He smelled the earth, rich loam after a rain, sensed an earthworm burrowing. One of the chickens scratched, intent on lunch. A cowbird razzed. I must get a grip, he thought. The stress of the death, the separation, the merger, that must be it. So many jokes about bird-brains, talking parrots, chickens crossing the road, but he was in no mood for jokes. Focus. Breathe deeply. 

If only he had someone to call, someone who would do more than hand out slices of sympathy as a part of their routine. Samantha would have. But she was remarried. She liked his mother’s quirks and whenever Adam railed against some outlandish claim or demand on him, she’d invariably take his mother’s side. He probably didn’t have Samantha’s number anymore. It’s pathetic anyway, he thought, calling an ex when your mother dies. He did not want to be an object of pity. Or if he did, did he want it from Samantha?

Not a single friend, only work sharers. He hadn’t had a friend since Gus, who stumbled under a subway train and that was seventeen years ago. Some men just don’t take to friendships, he reasoned. Too loyal, too difficult, too cantankerous.

It was getting darker. He wasn’t up to any of the hundreds of duties associated with his mother’s death. He’d sit with a bottle, Cutty Sark or Jamieson, he supposed, maybe in mother’s honor he could open a bottle of Riesling, but even that left him lethargic. Too many nights like that. He looked out the window. More birds.

Tippi Hedren had nothing on him. But hers were all crows, weren’t they? On the outside of his window it was an aviary. Even in the dusk he was seeing colors, plumages, at least two monstrous peacock tails. What was his mother’s damn phrase in the will? He cranked the window open. He rubbed his eyes. No humans.  Only birds  —  for him.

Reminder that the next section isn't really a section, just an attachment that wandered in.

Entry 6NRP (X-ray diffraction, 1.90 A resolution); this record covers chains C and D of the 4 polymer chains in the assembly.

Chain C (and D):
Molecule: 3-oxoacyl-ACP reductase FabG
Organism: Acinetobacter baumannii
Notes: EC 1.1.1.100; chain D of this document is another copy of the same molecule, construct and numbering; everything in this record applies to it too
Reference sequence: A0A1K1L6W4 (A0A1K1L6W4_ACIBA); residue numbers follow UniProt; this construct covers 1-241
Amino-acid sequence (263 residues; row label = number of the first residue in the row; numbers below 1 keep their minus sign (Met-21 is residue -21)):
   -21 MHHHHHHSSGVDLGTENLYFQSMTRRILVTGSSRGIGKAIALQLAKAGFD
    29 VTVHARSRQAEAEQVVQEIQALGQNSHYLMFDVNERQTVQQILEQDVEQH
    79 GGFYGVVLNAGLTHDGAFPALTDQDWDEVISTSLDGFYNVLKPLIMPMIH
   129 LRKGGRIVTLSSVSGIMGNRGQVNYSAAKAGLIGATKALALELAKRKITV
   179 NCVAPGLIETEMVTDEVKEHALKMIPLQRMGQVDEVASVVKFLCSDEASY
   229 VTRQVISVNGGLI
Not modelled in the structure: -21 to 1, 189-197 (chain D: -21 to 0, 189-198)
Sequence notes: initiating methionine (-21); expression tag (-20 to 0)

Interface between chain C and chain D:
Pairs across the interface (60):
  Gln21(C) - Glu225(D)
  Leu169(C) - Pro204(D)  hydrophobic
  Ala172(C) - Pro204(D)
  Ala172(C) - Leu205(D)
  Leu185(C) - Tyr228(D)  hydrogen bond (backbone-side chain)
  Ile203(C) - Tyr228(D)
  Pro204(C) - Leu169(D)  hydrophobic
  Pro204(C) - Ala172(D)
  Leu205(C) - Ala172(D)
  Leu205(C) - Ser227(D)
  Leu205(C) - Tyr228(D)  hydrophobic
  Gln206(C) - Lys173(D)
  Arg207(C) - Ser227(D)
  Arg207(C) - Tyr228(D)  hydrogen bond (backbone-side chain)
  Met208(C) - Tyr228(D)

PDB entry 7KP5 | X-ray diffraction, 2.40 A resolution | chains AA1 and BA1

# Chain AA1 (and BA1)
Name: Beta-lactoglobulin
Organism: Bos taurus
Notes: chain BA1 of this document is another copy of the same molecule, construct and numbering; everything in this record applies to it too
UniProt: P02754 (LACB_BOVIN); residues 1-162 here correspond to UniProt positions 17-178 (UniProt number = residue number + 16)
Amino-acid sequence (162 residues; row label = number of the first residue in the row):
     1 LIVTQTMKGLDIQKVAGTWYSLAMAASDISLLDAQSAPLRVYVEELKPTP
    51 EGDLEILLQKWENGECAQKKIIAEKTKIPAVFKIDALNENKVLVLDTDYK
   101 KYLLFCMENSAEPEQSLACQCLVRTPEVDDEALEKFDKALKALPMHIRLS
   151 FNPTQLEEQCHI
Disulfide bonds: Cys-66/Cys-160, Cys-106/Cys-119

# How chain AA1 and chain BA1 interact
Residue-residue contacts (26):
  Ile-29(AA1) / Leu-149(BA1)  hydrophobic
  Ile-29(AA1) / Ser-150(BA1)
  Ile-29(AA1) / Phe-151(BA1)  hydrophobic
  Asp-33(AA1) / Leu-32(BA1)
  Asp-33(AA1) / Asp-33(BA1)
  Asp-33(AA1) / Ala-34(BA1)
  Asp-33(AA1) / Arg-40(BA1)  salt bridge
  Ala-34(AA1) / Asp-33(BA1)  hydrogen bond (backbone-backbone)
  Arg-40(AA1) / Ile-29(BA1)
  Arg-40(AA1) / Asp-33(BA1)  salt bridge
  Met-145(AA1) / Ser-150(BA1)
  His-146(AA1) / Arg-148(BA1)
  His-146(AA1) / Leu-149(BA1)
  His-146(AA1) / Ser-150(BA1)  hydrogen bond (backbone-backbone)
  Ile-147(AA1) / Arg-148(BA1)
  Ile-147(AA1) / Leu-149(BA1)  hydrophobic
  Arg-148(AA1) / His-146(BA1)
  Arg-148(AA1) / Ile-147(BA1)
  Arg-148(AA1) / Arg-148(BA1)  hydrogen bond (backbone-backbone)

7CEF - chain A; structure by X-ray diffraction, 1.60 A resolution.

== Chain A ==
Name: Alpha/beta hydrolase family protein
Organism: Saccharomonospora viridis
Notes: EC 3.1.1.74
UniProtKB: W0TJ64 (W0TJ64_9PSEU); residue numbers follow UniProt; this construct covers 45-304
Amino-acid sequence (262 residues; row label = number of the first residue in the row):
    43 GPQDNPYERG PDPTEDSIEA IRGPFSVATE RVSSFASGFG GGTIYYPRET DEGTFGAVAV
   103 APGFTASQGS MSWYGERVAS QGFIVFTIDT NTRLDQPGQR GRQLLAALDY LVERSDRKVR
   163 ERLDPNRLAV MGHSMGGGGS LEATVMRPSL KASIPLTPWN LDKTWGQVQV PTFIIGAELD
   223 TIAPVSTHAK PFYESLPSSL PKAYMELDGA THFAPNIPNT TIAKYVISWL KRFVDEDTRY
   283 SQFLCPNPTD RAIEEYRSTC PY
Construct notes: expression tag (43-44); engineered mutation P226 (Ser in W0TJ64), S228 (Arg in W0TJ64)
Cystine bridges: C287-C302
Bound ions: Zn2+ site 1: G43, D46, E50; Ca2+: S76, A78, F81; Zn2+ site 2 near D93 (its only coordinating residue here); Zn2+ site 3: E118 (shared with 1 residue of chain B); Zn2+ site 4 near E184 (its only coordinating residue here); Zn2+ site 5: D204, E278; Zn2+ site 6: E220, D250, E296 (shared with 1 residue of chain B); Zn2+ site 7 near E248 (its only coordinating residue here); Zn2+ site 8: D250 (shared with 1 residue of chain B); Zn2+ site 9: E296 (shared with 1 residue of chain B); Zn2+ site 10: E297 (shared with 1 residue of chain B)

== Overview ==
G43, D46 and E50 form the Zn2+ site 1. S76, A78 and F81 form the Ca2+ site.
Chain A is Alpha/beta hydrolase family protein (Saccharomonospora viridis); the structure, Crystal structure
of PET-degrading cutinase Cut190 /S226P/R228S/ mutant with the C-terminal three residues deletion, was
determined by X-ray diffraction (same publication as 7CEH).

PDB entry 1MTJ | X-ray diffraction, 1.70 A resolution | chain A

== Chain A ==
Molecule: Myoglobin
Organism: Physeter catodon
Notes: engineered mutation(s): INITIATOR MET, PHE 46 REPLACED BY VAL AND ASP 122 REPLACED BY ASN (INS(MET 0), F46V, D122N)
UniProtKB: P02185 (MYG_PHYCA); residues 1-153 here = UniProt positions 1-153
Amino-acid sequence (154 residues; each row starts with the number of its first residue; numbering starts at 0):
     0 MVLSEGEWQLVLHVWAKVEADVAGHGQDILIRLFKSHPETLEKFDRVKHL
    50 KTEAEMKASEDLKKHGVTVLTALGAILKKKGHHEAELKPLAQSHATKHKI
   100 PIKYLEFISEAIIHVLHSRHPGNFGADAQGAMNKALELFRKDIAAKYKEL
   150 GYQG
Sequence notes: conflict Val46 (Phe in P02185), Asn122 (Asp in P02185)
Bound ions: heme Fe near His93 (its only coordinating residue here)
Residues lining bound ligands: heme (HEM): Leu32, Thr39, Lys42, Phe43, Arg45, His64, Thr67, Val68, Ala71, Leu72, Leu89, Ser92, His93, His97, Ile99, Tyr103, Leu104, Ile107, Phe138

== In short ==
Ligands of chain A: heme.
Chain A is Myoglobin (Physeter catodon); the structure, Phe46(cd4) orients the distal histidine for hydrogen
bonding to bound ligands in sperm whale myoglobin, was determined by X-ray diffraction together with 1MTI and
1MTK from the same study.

The chaotic scene, filled with jostling and fluttering from this spot to that, began to grow still. The birds were lining up to face his window. He knew a performance was expected. A cardinal nodded. Then a blue jay. A grackle and a pair of mourning doves.

As if from an echoing loudspeaker, his mother spoke. “Open, Adam. Through every pore. Open.”

For a fraction of a second Adam wanted to yell, “You’re dead. You can’t speak to me,” but that moment passed. An exhilaration spread through his toes, his fingers, the crown of his head.

“Open,” he said, and he was opening, losing Adamness. The observing birds sent indigo approval. His physical presence transformed. He leaned out the window, breathed in, stretched one arm-wing and the other and flew. He soared, moved with the currents and the bird visitors followed. Thank you, Mom, he whispered.


Author’s Statement on Beauty

Beauty? In the air I breathe during my daily walk, in words: “When I see the black cricket in the woodpile, in autumn, I don’t frighten her. And when I see moss grazing upon the rock, I touch her tenderly, sweet cousin.” Mary Oliver, “Moss”. And “The sound of the ocean, the wind, your own heart.” Sylvie Germain, Magnus.


Some of Andrew’s dreams have found their way onto the pages of online and print publications, including Tin House, Vestal Review and Journal of Compressed Creative Arts. The tanks which rumbled through the streets of Bratislava, his hometown, have left an indelible mark. He also writes of fathers and food and flying. Grief, yearning and broken relationships preoccupy him. He’s eager to complete that novel and after fifty years be an overnight success.